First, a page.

the *simple* paths — those paths that contain no cycles.

Thus, for each
feasible T, computing the transitive effect of data depen-dences on each pair
of nodes is equivalent to finding the length of the longest simple path from
the first node to the second. Moreover, since cycles cannot increase the length
of a path, we can use a simple dynamic-programming al-gorithm to find the
longest paths without the "simple-path" requirement, and be sure that
the resulting lengths will also be the lengths of the longest simple paths (see
Exercise 10.5.7).

Example 10 . 20 :
Figure 10.27 shows a data-dependence graph with four nodes ** a,
b, **c,

Placing any of 6, c,
or *d* in a schedule constrains all the other nodes in the component. Let *T*
be the initiation interval. Figure 10.28 shows the transitive dependences. Part
(a) shows the delay and the iteration difference *5,* for each edge. The
delay is represented directly, but *S* is represented by
"adding" to the delay the value — *ST.*

Figure 10.28(b) shows
the length of the longest simple path between two nodes, when such a path
exists; its entries are the sums of the expressions given by Fig. 10.28(a), for
each edge along the path. Then, in (c) and (d), we see the expressions of (b)
with the two relevant values of T, that is, 3 and 4, substituted for T. The
difference between the schedule of two nodes S ( n _{2} ) - 5 ( n i )
must be no less than the value given in entry (ni, n _{2} ) in each of
the tables (c) or (d), depending on the value of *T* chosen.

For instance,
consider the entry in Fig. 10.28 for the longest (simple) path from c to 6,
which is 2 — *T.* The longest simple path from c to *b* is c ->• *d
->• b.* The total delay is 2 along this path, and the sum of the *5's*
is 1, representing the fact that the iteration number must increase by 1. Since
*T* is the time by which each iteration follows the previous, the clock at
which *b* must be scheduled is at least 2 — *T* clocks *after*
the clock at which c is scheduled. Since *T* is at least 3, we are really
saying that *b* may be scheduled *T* — 2 clocks *before* c, or
later than that clock, but not earlier.

Notice that considering
nonsimple paths from c to *b* does not produce a stronger constraint. We
can add to the path c —*> d -» b* any number of iterations of the cycle
involving *d* and *b.* If we add *k* such cycles, we get a path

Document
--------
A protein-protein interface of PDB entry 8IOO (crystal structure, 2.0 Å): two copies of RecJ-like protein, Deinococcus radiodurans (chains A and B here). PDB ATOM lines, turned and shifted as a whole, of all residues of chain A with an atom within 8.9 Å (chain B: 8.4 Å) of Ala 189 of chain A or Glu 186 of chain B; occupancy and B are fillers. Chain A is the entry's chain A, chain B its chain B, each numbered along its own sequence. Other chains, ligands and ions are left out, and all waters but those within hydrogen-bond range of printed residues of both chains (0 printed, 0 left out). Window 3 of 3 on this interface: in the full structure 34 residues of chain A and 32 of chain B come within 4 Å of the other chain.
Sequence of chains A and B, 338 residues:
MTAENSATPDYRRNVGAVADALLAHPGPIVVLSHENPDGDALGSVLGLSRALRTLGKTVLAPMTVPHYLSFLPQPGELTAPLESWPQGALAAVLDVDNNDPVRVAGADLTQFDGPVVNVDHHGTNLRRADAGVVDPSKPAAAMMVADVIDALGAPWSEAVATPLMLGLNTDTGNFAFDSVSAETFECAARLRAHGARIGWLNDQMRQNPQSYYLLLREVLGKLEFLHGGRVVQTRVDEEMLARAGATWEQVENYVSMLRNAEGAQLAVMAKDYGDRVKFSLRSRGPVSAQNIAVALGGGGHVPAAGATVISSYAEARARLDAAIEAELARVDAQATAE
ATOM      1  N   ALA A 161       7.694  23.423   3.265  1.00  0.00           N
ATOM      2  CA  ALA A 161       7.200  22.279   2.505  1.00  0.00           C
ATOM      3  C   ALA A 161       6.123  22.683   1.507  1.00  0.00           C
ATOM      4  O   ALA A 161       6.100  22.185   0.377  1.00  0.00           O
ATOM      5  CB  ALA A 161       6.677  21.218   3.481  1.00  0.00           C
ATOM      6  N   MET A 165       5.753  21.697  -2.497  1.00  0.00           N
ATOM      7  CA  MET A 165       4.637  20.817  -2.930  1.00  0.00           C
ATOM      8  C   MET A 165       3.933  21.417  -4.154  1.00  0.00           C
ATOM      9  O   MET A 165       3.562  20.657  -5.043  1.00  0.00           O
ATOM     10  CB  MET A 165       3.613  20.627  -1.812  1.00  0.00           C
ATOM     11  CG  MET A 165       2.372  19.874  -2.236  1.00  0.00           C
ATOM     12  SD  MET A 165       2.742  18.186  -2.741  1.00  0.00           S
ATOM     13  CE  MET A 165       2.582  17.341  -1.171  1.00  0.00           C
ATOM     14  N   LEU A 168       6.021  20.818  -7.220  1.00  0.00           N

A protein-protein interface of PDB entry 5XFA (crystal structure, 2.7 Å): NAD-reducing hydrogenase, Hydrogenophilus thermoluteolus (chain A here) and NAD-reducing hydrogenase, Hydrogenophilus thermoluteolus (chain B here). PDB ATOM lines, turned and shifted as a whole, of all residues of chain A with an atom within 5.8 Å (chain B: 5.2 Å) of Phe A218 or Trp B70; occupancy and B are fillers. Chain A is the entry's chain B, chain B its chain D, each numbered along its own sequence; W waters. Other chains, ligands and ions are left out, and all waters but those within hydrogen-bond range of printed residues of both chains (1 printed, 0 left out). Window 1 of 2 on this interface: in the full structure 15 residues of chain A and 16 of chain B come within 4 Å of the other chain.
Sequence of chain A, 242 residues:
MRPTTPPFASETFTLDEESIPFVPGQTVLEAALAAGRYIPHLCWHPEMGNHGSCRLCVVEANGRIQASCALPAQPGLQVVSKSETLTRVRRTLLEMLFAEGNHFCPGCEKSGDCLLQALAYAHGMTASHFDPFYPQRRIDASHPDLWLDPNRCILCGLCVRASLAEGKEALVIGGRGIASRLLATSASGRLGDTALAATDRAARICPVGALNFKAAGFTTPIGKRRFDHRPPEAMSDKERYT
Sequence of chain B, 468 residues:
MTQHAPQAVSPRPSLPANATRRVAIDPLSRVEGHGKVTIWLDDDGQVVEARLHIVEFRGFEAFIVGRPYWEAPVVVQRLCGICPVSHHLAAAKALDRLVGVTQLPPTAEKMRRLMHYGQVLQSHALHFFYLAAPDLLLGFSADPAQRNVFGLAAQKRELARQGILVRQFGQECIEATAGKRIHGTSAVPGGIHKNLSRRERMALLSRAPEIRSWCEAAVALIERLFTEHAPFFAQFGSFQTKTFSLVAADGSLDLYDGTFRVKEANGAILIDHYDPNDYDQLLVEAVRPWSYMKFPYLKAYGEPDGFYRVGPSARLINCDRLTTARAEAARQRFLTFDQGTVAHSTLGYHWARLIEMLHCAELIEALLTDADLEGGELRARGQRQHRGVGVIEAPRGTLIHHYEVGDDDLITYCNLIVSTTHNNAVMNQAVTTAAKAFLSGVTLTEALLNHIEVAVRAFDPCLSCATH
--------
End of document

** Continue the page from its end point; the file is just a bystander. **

length of 2 — T + *k(3* — T), since the total delay along the path is 3,
and the sum of the 5's is 1. Since *T >* 3, this length can never
exceed 2 — T; i.e., the strongest lower bound on the clock of *b* relative
to the clock of c is 2 — *T,* the bound we get by considering the longest
simple path.

That is, c is scheduled one or two clocks after 6.

Given the all-points
longest path information, we can easily compute the range where it is legal to
place a node due to data dependences. We see that there is no slack in the case
when T = 3, and the slack increases as *T* increases.

**Algorithm
1 0 . 2 1 :** Software pipelining.

**INPUT
:**
A machine-resource vector R = [ri,r2:...], where r« is the number of units
available of the ith kind of resource, and a data-dependence graph G = (N,E).
Each operation n in N is labeled with its resource-reservation table RTn] each
edge e = ri1 -> n2 in E is labeled with (Se,de) indicating that n2 must
execute no earlier than de clocks after node n1 from the 5eth preceding
iteration.

OUTPUT :** **A software-pipelined
schedule** ***S*** **and an initiation interval** ***T.*

**METHOD : **Execute the program in Fig.
10.29. •

Algorithm 10.21 has a high-level
structure similar to that of Algorithm 10.19, which only handles acyclic
graphs. The minimum initiation interval in this case is bounded not just by
resource requirements, but also by the data-dependence cycles in the graph. The
graph is scheduled one strongly connected component at a time. By treating each
strongly connected component as a unit, edges be-tween strongly connected
components necessarily form an acyclic graph. While the top-level loop in
Algorithm 10.19 schedules nodes in the graph in topological order, the
top-level loop in Algorithm 10.21 schedules strongly connected com-ponents in
topological order. As before, if the algorithm fails to schedule all the
components, then a larger initiation interval is tried. Note that Algorithm
10.21 behaves exactly like Algorithm 10.19 if given an acyclic data-dependence
graph.

Algorithm 10.21 computes two more
sets of edges: *E'* is the set of all edges whose iteration difference is